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Guyanese have lost their financial innocence. They have learnt, over the years, that financial institutions can fail and they can lose their savings. Financial institutions include banks, insurance companies, building and loan societies and cooperative credit unions. There have so far not been any massive failures, on the scale say of the Bank of Credit and Commerce International (BCCI) but the recent collapse of Globe Trust due to bad management and reckless lending policies hurt a substantial number of relatively small depositors.
The Guyana Public Service Co-operative Credit Union (GPSCCU) was also the subject of a major investigation by a senior civil servant, Mr Roy Mc Arthur, appointed by the Chief Co-operative Development Officer, Ms Lilian Miller, and his findings were, to put it mildly, highly critical of the management of the very substantial funds administered by the management committee of that union which consist of savings from the monthly salaries of civil servants. On the strength of that report Ms Miller appointed a new committee which has never been able to take office because of legal proceedings filed by the old committee. Those proceedings were successful in the Court of Appeal on a purely procedural issue which requires Ms Miller to give the committee a formal opportunity to respond to Mr Mc Arthur’s findings. Unless and until Ms Miller takes further action the old committee, condemned in Mr Mc Arthur’s report, continues to administer millions of dollars of the savings of civil servants.
Now there is a new credit union which appears to be operating like a bank, without a banking licence, and which has given rise to considerable public concern. It is called the National Co-operative Credit Union (NCCU) and operates out of premises occupied by FIMB Inc and Guyflag Insurance at Ruimzight, West Coast, Demerara. It has been reluctant to disclose to the public the names of the members of its committee of management and the nature of its association with those two institutions. This `credit union’ has been soliciting deposits from the public in advertisements and has reportedly taken in some substantial sums. It is also offering loans. As a co-operative society it would not have to pay tax on its earnings. This newspaper was told by a member of the Guyana Co-operative Credit Union League, to which most co-operative societies are affiliated, that the Co-operative Societies Act does not allow for the establishment of a national credit union and that the NCCU had applied for affiliation but had been asked for more information which it has not provided to date. This would not be the first occasion, of course, on which a normal business operation has sought to obtain the protection of the law relating to co-operative societies, and to gain the blanket exemption from income tax and other forms of taxation that has been granted to such societies.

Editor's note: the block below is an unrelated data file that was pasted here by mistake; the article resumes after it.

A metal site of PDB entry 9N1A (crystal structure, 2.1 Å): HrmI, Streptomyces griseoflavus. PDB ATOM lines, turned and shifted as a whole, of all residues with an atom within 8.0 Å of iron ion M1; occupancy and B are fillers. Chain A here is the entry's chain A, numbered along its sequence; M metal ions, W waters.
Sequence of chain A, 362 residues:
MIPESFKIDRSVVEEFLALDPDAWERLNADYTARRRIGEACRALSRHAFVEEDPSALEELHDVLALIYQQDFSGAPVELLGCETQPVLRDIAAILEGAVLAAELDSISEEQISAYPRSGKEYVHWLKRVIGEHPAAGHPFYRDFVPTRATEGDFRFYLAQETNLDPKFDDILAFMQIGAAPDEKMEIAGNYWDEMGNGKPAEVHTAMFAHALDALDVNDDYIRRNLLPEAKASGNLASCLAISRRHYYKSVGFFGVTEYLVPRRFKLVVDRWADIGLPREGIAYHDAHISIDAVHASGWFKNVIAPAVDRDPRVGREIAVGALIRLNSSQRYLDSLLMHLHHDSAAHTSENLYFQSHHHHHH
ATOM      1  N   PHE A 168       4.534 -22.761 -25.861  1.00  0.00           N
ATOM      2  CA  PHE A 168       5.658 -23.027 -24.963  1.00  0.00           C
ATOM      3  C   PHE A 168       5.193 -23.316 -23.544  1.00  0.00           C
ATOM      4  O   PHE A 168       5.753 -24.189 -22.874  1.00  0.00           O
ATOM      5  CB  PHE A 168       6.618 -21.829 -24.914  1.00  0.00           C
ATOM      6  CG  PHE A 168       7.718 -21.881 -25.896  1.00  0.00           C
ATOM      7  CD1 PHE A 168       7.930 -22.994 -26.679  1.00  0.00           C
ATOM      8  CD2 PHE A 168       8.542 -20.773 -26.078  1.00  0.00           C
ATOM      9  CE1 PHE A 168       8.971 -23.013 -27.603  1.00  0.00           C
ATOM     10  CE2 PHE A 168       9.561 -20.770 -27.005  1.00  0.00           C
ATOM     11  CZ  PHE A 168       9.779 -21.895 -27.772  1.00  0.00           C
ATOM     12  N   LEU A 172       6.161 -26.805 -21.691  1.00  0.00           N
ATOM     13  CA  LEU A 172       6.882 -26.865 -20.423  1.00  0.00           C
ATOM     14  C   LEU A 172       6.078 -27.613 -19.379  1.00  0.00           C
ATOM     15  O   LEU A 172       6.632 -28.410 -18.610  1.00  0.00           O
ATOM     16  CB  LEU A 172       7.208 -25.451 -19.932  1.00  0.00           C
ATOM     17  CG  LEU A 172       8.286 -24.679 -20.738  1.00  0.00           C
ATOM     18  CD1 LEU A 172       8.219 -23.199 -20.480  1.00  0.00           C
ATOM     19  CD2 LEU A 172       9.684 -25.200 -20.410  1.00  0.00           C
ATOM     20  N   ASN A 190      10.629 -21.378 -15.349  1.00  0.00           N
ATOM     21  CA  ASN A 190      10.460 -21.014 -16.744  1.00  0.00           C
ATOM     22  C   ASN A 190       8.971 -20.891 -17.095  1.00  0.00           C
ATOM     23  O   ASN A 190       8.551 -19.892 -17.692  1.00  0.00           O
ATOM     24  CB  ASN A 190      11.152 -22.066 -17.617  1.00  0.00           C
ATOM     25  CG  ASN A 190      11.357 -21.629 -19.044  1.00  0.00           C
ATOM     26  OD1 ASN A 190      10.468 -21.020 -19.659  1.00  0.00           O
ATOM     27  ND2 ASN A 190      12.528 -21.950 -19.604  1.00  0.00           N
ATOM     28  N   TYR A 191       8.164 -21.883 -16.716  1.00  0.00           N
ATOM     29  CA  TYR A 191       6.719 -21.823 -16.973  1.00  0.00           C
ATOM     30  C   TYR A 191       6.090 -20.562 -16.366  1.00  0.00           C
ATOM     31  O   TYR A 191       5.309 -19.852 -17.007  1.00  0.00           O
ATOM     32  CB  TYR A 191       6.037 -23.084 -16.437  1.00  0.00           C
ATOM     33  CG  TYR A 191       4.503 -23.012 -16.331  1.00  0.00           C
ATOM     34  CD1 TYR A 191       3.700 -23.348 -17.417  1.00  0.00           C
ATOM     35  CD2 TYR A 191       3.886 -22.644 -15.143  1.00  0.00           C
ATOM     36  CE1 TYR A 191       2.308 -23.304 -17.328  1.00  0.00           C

So far, Ms Miller says she has not approved the credit limit for loans by the NCCU but it has been in operation, taking deposits and making loans, since March this year. Minister within the Ministry of Social Services, Bibi Shadick, within whose portfolio co-operative societies fall, says she has asked her officers to re-examine the rules of the NCCU. “Those rules can’t stand.... They are too wide,” she told this newspaper. But so far nothing concrete has been done by the government or any officer.
These credit unions handle hundreds of millions of dollars of public savings. Though Ms Miller said she had recently beefed up her staff complement and now had four officers to inspect the operations of credit unions we do not believe that either her department or the ministry of social services is geared to handle and supervise operations of this size. It may be recalled that the GPSCCU had not had its accounts audited for several years when Ms Miller intervened. The time has surely come for the government to recognise that substantial public savings are at stake and that credit unions, or at least those with savings above a certain size should be brought within the ambit of the Financial Institutions Act and should be subject to supervision by the Bank of Guyana with whom they should be required to file annual audited accounts. The situation is clearly unacceptable as it is. Moreover, it should not be possible to evade the need for obtaining a banking licence and all the statutory requirements that go with that by using the provisions of the Co-operative Societies Act which were never intended for that purpose.
We call on the Minister of Finance to get involved in these matters and to consider appropriate legislation which should include the updating of the Co-operative Societies Act and to assign personnel to work with Ms Miller in dealing with these matters.